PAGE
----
The Kangii Teapot was designed based on a combinatorial study of teapots from Late Qing, to Factory 1 Era and how long spiraled tea leaves such as Yancha, Dancong, unfurled and released their flavours in response to the teapot’s shape, material, size, firing, cooling and pour rates. To this end, Kyarazen has found an optimal that performs exceedingly well not only in Chaozhou Gongfu Tea but other brewing styles, and reflected everything in the design of this teapot.
To actualize the pot, KZ was fortunate to have had found an award winning Chaozhou teapot craftsman, Chen Zhijian, whom was able to grasp immediate the key aspects and essence of the design. In his early years, Chen had came in champion in national wheel throwing competitions, with many of his works superceding his teachers in dexterity and refinement, especially in traditional and historical teapot styles from the early to late Qing dynasties. In other private commissions for KZ over the past years, Chen had been able to make impecacbly refined and elegant pots, all the way from classical Qianlong Pear shapes to ultra thin walled “Nanban” styled teapots that wheel thrown and pulled to shape entirely from the inside of the pot, without any external surface touch ups, yet maintaining very thin walls. Despite his ultra deft skills and immaculate workmanships, Chen is very humble; he does not like fame nor attention, only desiring solitude and serenity away from the limelight, in his own quiet space throwing and making tea wares. Currently in Mainland China, there is a long queue of merchants waiting for their orders to be fulfiled.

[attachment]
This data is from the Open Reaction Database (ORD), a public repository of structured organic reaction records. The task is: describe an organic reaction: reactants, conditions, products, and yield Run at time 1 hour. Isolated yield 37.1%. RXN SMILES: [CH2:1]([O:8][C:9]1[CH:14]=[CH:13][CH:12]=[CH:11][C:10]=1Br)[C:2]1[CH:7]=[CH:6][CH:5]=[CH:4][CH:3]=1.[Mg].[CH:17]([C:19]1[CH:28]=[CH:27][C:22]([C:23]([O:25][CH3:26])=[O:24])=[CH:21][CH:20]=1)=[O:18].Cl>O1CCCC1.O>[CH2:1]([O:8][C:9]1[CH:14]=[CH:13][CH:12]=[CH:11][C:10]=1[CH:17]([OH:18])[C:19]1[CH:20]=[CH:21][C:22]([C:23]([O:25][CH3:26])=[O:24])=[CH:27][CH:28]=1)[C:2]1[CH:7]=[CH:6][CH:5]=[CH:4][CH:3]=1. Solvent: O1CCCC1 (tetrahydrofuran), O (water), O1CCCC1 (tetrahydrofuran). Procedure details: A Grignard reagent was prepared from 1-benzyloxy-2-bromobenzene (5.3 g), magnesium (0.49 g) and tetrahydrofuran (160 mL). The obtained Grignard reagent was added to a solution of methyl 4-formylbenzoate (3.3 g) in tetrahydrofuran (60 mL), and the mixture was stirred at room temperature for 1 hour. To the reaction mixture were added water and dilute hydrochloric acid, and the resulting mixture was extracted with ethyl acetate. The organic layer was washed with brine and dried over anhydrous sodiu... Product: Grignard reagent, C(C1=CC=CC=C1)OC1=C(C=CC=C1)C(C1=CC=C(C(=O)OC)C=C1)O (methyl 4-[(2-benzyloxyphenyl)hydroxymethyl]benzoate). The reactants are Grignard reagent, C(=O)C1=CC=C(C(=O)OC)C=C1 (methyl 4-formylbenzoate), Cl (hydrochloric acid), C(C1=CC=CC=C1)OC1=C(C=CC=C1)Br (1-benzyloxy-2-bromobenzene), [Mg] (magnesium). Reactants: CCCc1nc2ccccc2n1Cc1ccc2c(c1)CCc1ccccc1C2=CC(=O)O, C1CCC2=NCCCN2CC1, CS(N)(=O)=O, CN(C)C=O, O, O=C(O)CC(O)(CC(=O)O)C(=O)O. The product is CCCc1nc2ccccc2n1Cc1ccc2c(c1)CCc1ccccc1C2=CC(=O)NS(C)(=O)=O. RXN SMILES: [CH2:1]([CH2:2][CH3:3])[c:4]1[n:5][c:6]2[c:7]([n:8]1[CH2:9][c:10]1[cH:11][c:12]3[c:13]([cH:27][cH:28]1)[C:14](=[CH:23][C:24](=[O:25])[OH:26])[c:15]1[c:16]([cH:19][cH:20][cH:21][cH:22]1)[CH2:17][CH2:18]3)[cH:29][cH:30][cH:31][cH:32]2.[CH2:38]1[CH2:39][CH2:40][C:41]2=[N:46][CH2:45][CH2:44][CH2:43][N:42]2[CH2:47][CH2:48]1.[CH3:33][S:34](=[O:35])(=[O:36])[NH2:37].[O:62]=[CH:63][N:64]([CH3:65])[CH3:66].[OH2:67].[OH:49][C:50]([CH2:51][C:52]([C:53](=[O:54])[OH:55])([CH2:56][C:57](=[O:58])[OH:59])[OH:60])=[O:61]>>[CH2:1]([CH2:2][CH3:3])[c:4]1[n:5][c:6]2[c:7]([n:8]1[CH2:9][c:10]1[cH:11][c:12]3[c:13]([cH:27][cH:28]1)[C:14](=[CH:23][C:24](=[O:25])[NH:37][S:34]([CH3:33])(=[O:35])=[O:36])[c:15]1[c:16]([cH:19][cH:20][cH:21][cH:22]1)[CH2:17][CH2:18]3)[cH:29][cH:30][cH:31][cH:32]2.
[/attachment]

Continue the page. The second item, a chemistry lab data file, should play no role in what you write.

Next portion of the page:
On the material, for this batch, KZ has decided on Chaozhou Premium Field Clay #1 which is the chaozhou equivalent of Yixing Fit, the formation and discovery of the clay is similar, i.e. a yellowish ultra fine clay found in small clusters, ultra low plasticity, and firing up to a nice orange hue with black iron oxide specks. This clay is very balanced in performance working well with all oolong teas and elevates the fragrance and body. It does not give or cause sharp edges in tea texture, and does not rob tea of fragrance which can happen with other ultra porous or low fired clays.
As you hold the delicate little teapot in your hands, you are, witnessing “history” being made. You will soon realize that such teapots, are treasures in the modern day, and will become heirloom treasures for centuries to come.
Directions for Usage and Care :
As the teapot is entirely new and freshly off the kiln, please rinse the teapot with clean water and ensure that any grits or loose clay is washed away before usage. There is possibly some sandy clay residue which is used to prevent the lid from sticking to the pot during firing, this can be easily washed away.
Also, this teapot is optimally fired, the teapot is ready for immediate usage after washing, you may want to fill the teapot with one or two rounds of hot water or with some light dilute good tea for five minutes, and then wash out, and it will be ready for brewing tea.
Do not boil the teapot, and not with tea leaves and towels either!
After use, please empty out the tea leaves from the pot and rinse it with clean water, and optimally with one douse of hot water before leaving to dry.
Recommended Teas and Steep Durations with Water just off the Boil.
All long loose leaf, spiral oolongs or raw puerh tea leaves - Steep from 5 to 15 seconds Ball shaped oolong teas - first steep 30 seconds, second steep onwards can be fast. This teapot is good with all teas, but it can be good to dedicate one to solely oolongs.
For long leafed teas, use between 5g to 10g tea leaves. For a Lazy Chaozhou Gongfutea Method, you can fill the entire tea pot fully with tea leaves (only for long spiral oolong, not ball shaped), and do rapid steeps from 2-9 seconds based on your taste buds.